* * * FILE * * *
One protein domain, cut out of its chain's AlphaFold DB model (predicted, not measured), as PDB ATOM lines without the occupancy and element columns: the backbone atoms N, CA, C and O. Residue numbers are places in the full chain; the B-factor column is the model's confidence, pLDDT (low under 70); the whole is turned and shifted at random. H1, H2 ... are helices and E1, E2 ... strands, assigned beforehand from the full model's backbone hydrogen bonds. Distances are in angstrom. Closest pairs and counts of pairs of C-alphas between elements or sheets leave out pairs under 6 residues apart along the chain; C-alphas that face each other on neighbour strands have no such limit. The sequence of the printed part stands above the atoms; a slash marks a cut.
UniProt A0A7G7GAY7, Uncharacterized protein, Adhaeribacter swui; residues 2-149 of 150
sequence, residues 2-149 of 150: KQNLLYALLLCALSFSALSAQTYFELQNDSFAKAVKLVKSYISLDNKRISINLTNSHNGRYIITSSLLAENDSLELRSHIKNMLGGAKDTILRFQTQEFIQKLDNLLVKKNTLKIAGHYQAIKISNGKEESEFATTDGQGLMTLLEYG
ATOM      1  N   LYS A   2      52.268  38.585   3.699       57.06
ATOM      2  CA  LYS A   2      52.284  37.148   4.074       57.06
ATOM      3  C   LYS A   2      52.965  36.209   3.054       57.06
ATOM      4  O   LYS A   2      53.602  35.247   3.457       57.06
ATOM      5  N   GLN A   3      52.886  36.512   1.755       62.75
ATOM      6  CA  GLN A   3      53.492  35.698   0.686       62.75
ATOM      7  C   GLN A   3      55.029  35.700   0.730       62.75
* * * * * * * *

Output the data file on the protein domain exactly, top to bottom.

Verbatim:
One protein domain, cut out of its chain's AlphaFold DB model (predicted, not measured), as PDB ATOM lines without the occupancy and element columns: the backbone atoms N, CA, C and O. Residue numbers are places in the full chain; the B-factor column is the model's confidence, pLDDT (low under 70); the whole is turned and shifted at random. H1, H2 ... are helices and E1, E2 ... strands, assigned beforehand from the full model's backbone hydrogen bonds. Distances are in angstrom. Closest pairs and counts of pairs of C-alphas between elements or sheets leave out pairs under 6 residues apart along the chain; C-alphas that face each other on neighbour strands have no such limit. The sequence of the printed part stands above the atoms; a slash marks a cut.
UniProt A0A7G7GAY7, Uncharacterized protein, Adhaeribacter swui; residues 2-149 of 150
sequence, residues 2-149 of 150: KQNLLYALLLCALSFSALSAQTYFELQNDSFAKAVKLVKSYISLDNKRISINLTNSHNGRYIITSSLLAENDSLELRSHIKNMLGGAKDTILRFQTQEFIQKLDNLLVKKNTLKIAGHYQAIKISNGKEESEFATTDGQGLMTLLEYG
ATOM      1  N   LYS A   2      52.268  38.585   3.699       57.06
ATOM      2  CA  LYS A   2      52.284  37.148   4.074       57.06
ATOM      3  C   LYS A   2      52.965  36.209   3.054       57.06
ATOM      4  O   LYS A   2      53.602  35.247   3.457       57.06
ATOM      5  N   GLN A   3      52.886  36.512   1.755       62.75
ATOM      6  CA  GLN A   3      53.492  35.698   0.686       62.75
ATOM      7  C   GLN A   3      55.029  35.700   0.730       62.75